Take a look at the daily chart below of the SPY. Each volume bar represents the volume for that day. Along with the moving average that guides the volume, you can see when there are days that have greater activity through increased volume versus those that don’t. This is going to be an important concept in the next section.

tradingview spy


3. Understanding Volume With Price Movement.

Volume should be understood as the leader of price, price tends to follow volume. The more volume there is in an asset the more it will move. Consider this; if there is a huge buyer in the market, for example, Warren Buffet and he looks to buy $50,000,000 worth of AAPL, there will be someone, well many people on the end of that transaction selling, if he can accumulate that much.

However, the fact that there is aggressive interest to buy and aggressive buying by one large source, or multiple large sources, is taken as “increased demand” in the asset which will propel the price higher. It is not that Warren Buffer saw the price of AAPL climbing and he said “it’s time to buy”, rather he created the demand, and others seeing this movement will then think “alright price is moving DUE to someone buying massive size, it’s time to add” only pushing the price even higher.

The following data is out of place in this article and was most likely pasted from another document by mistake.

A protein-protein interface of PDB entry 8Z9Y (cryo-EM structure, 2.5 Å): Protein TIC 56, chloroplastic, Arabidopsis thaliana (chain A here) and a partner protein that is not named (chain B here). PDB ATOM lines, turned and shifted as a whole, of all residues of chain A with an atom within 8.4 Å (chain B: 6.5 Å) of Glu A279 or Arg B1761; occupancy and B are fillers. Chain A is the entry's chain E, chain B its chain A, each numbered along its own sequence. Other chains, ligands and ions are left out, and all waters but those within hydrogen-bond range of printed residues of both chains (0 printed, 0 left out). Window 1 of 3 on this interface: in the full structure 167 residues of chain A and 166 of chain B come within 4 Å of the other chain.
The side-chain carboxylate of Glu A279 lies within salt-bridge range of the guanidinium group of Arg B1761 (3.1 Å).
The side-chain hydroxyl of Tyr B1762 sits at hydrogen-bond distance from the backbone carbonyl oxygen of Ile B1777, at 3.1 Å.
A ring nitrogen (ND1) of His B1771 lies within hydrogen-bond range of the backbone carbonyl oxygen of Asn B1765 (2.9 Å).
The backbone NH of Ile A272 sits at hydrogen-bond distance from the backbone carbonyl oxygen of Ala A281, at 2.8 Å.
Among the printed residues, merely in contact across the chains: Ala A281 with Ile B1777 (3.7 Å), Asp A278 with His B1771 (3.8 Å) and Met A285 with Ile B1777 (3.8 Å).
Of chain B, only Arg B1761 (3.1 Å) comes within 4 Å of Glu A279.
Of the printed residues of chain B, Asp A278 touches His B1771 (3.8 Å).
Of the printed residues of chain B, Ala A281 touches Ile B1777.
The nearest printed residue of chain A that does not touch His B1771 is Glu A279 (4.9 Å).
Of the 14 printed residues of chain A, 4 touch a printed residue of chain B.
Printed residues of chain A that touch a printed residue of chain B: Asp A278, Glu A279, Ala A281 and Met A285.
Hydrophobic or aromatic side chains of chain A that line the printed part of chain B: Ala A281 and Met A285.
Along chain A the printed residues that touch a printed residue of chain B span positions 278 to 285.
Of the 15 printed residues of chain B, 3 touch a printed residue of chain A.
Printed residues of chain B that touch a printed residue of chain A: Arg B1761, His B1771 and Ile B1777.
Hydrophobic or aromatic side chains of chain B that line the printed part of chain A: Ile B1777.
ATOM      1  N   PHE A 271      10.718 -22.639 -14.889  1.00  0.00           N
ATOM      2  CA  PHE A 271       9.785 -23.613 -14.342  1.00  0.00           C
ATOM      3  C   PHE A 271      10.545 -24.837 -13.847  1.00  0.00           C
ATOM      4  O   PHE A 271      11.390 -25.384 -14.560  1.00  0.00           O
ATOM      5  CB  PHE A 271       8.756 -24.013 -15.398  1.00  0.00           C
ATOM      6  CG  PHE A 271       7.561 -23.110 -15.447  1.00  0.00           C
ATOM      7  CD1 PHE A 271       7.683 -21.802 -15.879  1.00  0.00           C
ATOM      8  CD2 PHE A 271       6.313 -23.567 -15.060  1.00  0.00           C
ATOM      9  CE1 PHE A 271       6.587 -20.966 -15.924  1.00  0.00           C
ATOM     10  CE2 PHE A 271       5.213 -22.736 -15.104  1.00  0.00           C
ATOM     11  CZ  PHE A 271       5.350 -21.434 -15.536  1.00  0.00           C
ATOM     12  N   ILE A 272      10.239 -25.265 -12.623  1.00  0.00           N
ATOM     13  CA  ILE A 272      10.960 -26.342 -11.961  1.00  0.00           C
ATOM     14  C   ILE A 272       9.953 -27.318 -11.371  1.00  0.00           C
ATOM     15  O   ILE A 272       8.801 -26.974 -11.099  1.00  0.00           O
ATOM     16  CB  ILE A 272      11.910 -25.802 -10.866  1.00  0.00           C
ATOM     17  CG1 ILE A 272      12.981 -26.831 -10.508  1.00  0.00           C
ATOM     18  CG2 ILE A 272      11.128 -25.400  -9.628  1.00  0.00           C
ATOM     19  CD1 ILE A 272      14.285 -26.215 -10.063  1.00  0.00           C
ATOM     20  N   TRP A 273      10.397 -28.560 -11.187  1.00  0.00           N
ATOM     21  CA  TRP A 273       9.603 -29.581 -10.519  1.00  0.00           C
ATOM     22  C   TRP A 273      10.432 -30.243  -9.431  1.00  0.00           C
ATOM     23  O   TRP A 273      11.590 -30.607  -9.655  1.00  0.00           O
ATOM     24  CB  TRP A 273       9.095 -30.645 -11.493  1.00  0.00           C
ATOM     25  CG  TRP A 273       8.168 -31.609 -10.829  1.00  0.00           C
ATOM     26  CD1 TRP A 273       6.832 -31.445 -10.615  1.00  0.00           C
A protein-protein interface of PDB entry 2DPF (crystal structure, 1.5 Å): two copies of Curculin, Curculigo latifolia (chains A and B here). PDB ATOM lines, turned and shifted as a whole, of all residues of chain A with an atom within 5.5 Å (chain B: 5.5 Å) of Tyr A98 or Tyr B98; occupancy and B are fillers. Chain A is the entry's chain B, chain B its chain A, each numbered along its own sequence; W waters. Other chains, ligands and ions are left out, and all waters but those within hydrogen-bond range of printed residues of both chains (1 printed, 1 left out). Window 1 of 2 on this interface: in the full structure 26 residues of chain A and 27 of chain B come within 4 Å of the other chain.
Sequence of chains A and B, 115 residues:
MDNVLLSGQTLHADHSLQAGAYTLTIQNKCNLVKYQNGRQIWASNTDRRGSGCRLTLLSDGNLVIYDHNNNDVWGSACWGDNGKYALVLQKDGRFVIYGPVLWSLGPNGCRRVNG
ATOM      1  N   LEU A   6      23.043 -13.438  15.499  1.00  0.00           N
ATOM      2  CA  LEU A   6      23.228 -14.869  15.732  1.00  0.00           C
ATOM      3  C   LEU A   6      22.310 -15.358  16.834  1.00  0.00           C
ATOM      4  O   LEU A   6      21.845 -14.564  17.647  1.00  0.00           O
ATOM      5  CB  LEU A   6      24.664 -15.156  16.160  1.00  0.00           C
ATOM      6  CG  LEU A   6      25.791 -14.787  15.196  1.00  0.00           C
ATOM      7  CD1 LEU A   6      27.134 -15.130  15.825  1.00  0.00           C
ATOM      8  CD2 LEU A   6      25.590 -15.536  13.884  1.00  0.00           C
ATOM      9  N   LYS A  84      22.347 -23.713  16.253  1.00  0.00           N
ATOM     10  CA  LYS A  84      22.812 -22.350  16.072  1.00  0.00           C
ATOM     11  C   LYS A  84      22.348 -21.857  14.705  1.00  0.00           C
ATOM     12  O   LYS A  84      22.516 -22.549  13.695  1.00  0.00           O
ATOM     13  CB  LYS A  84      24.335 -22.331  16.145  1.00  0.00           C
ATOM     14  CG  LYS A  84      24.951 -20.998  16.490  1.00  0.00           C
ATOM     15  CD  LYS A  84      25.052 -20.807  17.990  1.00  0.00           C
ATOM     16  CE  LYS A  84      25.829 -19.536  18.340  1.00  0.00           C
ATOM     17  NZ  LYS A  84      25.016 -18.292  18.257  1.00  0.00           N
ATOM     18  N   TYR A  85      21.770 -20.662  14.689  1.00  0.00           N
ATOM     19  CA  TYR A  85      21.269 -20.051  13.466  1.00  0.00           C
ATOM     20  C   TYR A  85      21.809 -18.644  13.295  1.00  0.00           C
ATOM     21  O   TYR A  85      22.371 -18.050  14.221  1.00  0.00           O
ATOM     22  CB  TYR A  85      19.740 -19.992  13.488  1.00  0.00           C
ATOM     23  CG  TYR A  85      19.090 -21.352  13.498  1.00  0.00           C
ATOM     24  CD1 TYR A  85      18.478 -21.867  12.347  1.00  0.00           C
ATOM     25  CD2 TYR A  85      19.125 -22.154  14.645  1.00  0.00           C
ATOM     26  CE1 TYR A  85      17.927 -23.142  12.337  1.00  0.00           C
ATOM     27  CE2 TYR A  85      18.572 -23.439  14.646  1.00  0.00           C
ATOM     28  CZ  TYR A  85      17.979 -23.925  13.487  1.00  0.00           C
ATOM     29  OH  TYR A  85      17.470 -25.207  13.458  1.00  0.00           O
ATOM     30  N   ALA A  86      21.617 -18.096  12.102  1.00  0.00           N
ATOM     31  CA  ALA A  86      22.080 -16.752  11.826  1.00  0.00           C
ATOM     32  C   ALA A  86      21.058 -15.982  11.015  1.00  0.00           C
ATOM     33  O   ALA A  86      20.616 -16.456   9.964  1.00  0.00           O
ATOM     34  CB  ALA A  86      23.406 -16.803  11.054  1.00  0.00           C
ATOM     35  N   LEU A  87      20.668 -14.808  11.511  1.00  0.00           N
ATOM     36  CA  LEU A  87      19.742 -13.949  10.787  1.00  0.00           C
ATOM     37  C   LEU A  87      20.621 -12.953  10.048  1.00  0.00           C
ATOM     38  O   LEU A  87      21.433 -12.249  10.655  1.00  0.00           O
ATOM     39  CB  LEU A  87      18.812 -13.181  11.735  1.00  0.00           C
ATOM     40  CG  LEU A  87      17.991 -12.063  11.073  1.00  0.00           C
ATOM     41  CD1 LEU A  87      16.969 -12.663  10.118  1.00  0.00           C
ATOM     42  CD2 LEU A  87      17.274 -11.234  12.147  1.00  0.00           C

The point is, that increased volume will lead to price. No matter the period you are looking at, if there is the increased volume in one direction of the market or the other, that direction is expected to continue until there is a disruption in the market which might turn the tide.

Since the volume will lead the price, we want to take technical analysis into consideration along with how volume reacts at key areas we have dictated through the volume profile.

We would want to compare the volume to a few things.

  1. The volume itself is new, thicker than it was in the prior sessions.
  2. The moving average, usually a 9 or 20-day EMA, is used to see what the average volume sits like and if the volume is heavier or lighter than the average.

Let’s take the following two examples into consideration.


Yellow Boxes:

The first is in a key resistance point around the 459 area on the SPY where we have a defined ledge on the volume profile that sticks out. We’ve circled the areas we want to focus on with some rectangles on the chart below. We see how the price comes into the resistance point. The trend is clearly to the downside. We’ve experienced a recent rally in the price of the market and the volume is starting to fall off as we get into the resistance point.

Green days are now sub-average on the volume histogram which would suggest that the green days are getting traded less and less. Finally, towards the end of the box we identified on the volume, the red days started to come in on some above-average volume, this starts to dictate the downtrend is solidified.